Date: Wed, 24 Nov 1999 15:39:22 -0300
From: =?iso-8859-1?Q?Mat=EDas?= Giovannini <email@example.com>
Subject: Re: [GC] Evaluate memory use
Damien Doligez wrote:
> >From: David.Mentre@irisa.fr (David =?iso-8859-1?q?Mentré?=)
> >If I've understood the 2.02 doc, the compaction mechanism is disabled by
> >default. Right? So the below method is safe. Right?
> >Oh no. I've managed to use it. :) That's only because I must use the
> >Unix module solely on this purpose. It was just to avoid such use.
> Maybe some day, we'll have date and time functions in the standard
> -- Damien
Hm, I can see a new debate coming about the vagaries of calendrical
calculations around the world...
ObOCaml, it would be *extremely* useful if it only were
1- A system-independent time service, together with:
2- A system-independent time-base value (say, microseconds), and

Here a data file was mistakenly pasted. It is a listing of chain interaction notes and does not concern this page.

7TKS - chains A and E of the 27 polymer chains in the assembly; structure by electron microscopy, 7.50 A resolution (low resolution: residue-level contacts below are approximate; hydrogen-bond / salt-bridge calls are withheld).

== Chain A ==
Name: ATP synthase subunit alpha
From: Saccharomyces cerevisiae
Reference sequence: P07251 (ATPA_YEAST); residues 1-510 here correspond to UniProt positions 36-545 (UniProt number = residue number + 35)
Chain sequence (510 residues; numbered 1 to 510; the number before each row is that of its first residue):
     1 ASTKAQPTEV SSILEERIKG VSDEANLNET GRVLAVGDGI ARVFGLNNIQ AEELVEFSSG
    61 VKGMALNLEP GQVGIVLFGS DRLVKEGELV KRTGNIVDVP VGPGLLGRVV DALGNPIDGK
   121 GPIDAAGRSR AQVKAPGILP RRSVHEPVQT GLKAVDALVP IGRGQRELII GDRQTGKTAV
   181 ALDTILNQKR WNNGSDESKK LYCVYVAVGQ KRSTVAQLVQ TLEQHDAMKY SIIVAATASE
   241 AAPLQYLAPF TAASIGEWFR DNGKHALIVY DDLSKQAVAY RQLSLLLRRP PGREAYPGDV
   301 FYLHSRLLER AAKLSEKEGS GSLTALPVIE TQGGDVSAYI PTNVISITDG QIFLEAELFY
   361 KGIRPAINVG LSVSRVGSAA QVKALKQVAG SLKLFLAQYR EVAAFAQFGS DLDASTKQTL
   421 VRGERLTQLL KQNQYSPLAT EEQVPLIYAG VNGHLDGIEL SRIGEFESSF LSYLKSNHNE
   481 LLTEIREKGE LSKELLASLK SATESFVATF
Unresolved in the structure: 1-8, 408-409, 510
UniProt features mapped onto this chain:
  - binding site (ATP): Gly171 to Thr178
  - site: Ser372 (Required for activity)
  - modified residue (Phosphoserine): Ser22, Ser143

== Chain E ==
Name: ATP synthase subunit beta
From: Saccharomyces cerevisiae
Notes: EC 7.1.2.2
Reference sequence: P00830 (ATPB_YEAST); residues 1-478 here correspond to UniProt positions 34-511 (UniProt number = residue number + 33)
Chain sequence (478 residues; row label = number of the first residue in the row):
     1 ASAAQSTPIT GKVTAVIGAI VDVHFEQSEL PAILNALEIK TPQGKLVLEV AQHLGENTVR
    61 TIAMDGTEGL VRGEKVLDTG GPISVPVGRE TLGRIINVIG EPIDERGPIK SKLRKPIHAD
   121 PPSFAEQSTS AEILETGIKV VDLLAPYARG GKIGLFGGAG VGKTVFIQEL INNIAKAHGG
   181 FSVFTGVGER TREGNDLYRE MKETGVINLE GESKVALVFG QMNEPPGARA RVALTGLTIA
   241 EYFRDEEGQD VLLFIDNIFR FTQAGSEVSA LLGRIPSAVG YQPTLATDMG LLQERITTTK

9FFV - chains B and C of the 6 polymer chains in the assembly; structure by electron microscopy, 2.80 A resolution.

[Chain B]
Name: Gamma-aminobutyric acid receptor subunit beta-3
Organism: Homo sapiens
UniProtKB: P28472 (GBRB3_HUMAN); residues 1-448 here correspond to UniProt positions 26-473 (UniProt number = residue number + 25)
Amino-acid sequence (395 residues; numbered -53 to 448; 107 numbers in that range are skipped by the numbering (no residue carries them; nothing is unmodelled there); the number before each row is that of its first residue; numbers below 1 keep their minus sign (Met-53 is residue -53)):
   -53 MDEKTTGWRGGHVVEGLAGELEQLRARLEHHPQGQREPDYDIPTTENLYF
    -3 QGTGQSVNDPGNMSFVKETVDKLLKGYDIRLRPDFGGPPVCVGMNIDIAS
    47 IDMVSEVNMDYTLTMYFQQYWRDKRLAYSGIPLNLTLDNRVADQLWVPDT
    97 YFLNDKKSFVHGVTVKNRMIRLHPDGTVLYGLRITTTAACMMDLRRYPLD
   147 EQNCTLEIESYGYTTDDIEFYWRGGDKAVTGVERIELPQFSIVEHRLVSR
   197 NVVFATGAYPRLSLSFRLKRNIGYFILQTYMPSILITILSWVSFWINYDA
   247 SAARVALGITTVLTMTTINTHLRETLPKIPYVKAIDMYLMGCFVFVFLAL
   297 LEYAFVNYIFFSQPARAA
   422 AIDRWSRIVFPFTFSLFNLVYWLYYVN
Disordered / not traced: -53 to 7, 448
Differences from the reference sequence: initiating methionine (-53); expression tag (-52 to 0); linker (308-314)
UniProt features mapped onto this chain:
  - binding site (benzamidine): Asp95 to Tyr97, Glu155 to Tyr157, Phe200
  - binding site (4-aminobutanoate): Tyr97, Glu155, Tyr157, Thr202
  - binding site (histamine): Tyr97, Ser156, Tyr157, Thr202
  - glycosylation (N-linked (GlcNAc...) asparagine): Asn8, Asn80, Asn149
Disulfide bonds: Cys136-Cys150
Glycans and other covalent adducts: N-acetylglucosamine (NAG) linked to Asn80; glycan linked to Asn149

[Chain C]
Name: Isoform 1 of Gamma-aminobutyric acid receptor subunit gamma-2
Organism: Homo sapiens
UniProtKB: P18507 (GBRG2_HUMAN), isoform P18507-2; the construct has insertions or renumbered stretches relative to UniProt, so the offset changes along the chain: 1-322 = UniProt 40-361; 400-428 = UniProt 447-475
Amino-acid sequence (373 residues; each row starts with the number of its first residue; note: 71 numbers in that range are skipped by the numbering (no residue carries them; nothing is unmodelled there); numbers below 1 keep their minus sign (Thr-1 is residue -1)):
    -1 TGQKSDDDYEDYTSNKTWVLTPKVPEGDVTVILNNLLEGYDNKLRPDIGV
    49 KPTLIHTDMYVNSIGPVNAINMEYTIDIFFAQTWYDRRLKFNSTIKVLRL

3- A system-independent date-zero value (say, the datetime of release of
What I'm thinking about is a sub-second TOD clock that could serve both
as a timer and as a clock. If the OS doesn't provide it, it's relatively
easy to sinthesize such a clock with a wall clock and a sub-second
timer. The critical point in doing it inside the language and not in the
library would be thread synchronization, but maybe I'm mistaken.
PS.: I just realized that the hypotetical Clock.t type would have to be
64 bits wide at least, that makes it unwieldly to manipulate inside OCaml.
-- I was seized by the hallucination. I don't remember much, except for being caught in an infinite recursion: I was myself feverishly writing how I was seized by the hallucination. I don't remember much, except for being caught in an infinite recursion.
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